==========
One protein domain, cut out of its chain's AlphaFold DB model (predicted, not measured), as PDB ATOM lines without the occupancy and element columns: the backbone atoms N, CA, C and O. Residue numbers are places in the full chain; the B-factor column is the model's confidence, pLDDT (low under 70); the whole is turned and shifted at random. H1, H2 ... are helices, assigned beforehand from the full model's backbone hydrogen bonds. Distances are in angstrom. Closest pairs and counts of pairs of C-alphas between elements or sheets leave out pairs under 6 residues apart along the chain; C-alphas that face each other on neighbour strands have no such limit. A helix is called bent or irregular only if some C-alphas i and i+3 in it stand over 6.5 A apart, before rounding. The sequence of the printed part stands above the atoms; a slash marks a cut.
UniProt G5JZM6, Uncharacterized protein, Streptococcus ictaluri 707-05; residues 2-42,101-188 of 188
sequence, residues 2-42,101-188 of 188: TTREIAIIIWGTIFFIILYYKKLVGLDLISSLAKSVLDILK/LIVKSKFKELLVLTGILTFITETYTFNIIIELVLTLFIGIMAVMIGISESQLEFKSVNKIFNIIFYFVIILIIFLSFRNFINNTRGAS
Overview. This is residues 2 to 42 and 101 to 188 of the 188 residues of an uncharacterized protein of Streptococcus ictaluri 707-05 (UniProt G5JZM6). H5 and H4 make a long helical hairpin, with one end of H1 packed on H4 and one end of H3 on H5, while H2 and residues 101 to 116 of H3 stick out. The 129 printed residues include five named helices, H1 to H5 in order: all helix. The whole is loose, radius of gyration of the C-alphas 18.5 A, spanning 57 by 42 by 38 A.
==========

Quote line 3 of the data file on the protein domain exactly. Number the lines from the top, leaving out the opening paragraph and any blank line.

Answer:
Overview. This is residues 2 to 42 and 101 to 188 of the 188 residues of an uncharacterized protein of Streptococcus ictaluri 707-05 (UniProt G5JZM6). H5 and H4 make a long helical hairpin, with one end of H1 packed on H4 and one end of H3 on H5, while H2 and residues 101 to 116 of H3 stick out. The 129 printed residues include five named helices, H1 to H5 in order: all helix. The whole is loose, radius of gyration of the C-alphas 18.5 A, spanning 57 by 42 by 38 A.